Variation of Nusselt number Nu (= αD/λ, where α = least transfer coefficient, D = tube diameter and λ = thermal conductivity) with Grq (= gβ D4/λw).

Figure 2. Variation of Nusselt number Nu (= αD/λ, where α = least transfer coefficient, D = tube diameter and λ = thermal conductivity) with Grq (= gβ Variation of Nusselt number Nu (= αD/λ, where α = least transfer coefficient, D = tube diameter and λ = thermal conductivity) with Grq (= gβ D4/λw). D4/λw).

Temperature profiles as a function of fluid enthalphy (hGC) for ascending (a) and descending (b) flow in a 3 mm tube at (p/pc) = 1.1. (Tw = wall temperature, Gct = mean fluid temperature).

Figure 3. Temperature profiles as a function of fluid enthalphy (hGC) for ascending (a) and descending (b) flow in a 3 mm tube at (p/pc) = 1.1. (Tw = wall temperature, Gct = mean fluid temperature).

In a turbulent flow in the presence of heat transfer, the gravity field leads not only to the manifestation of large-scale free convection covering the entire flow as in the laminar mode, but also to the manifestation of local effects on turbulence that radically change the character of heat transfer (see Figure 2). One may judge the character of the manifestation of the effect of the buoyancy forces on turbulence from the velocity distributions given in Figure 4. These velocity profiles are plotted in the near-wall region in terms of the universal parameters u+ = u/u* and γ = u*ρy/η, where u* is the friction velocity ( ) and y+ the distance from the wall. The data are for a horizontal channel. The channel can either be heated from above giving stable stratification or from below giving unstable stratification. Points 1 and 2 represent the profile near the bottom wall for a case with stable density distribution (stable stratification) and from points 4 and 5 show the profile with unstable density distribution (unstable stratification); those results may be compared with the universal velocity distribution in an equilibrium wall flow (points 3). Points 2 and 4 indicate to a small effect of density stratification on turbulence. With strong stable stratification, turbulent transport of fluid particles is retarded and a turbulent flow, which occurred under isothermal conditions, laminarizes at the same Reynolds number and the velocity distribution in this case (points 1) approaches the distribution typical of a laminar flow (a dashed line). With a strong unstable stratification (points 5) the buoyancy forces additionally turbulize the flow and in the limited case the wall logarithmic law for a velocity is transformed to the "−1/3"-law, viz.: u ~ y−3 (line 6) found when studying the near-Earth atmospheric turbulence. The data indicate that in physical studies and mathematical simulation of mixed convection, one should simultaneously take into account both the global effect of gravitation on the flow as a whole and its direct effect on turbulence.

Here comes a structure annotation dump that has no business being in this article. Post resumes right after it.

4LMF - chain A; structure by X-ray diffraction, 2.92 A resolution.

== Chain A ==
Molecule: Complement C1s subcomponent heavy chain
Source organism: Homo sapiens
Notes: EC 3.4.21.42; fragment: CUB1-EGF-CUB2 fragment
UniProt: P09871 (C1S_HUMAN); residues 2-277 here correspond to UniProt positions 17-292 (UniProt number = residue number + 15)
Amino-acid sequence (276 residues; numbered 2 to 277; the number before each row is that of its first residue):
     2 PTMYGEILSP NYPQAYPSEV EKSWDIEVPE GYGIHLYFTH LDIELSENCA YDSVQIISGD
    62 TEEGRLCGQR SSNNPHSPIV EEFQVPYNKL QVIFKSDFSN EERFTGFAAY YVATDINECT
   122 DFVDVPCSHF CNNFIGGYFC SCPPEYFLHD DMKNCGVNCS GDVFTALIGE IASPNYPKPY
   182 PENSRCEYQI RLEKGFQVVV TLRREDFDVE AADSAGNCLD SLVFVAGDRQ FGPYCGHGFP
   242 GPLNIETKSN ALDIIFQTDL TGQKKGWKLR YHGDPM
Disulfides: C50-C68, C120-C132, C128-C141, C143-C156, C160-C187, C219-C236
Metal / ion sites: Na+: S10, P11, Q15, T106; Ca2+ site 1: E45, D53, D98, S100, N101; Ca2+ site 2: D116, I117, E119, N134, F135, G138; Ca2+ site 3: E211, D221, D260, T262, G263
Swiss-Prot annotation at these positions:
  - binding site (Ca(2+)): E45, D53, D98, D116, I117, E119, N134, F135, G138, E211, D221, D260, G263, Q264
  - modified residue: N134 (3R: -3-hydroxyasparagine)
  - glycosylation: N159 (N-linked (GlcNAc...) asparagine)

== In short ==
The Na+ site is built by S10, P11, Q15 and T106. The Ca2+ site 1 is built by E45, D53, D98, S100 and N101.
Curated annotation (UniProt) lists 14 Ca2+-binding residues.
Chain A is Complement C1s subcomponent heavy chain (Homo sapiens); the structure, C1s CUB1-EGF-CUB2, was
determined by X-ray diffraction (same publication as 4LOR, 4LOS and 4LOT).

Dimensionless velocity profiles in mixed convection.

Figure 4. Dimensionless velocity profiles in mixed convection.

REFERENCES

Petukhov, B. S. and Poliakov, A. F. (1988) Heat Transfer in Turbulent Mixed Convection, Hemisphere Publishing Corp., N.Y.

References

  1. Petukhov, B. S. and Poliakov, A. F. (1988) Heat Transfer in Turbulent Mixed Convection, Hemisphere Publishing Corp., N.Y.

Following from:

CONVECTIVE HEAT TRANSFER

This article belongs to the following areas:

M in A-Z Index
Number of views: 7194 Article added: 2 February 2011 Article last modified: 14 February 2011 © Copyright 2010-2014 Back to top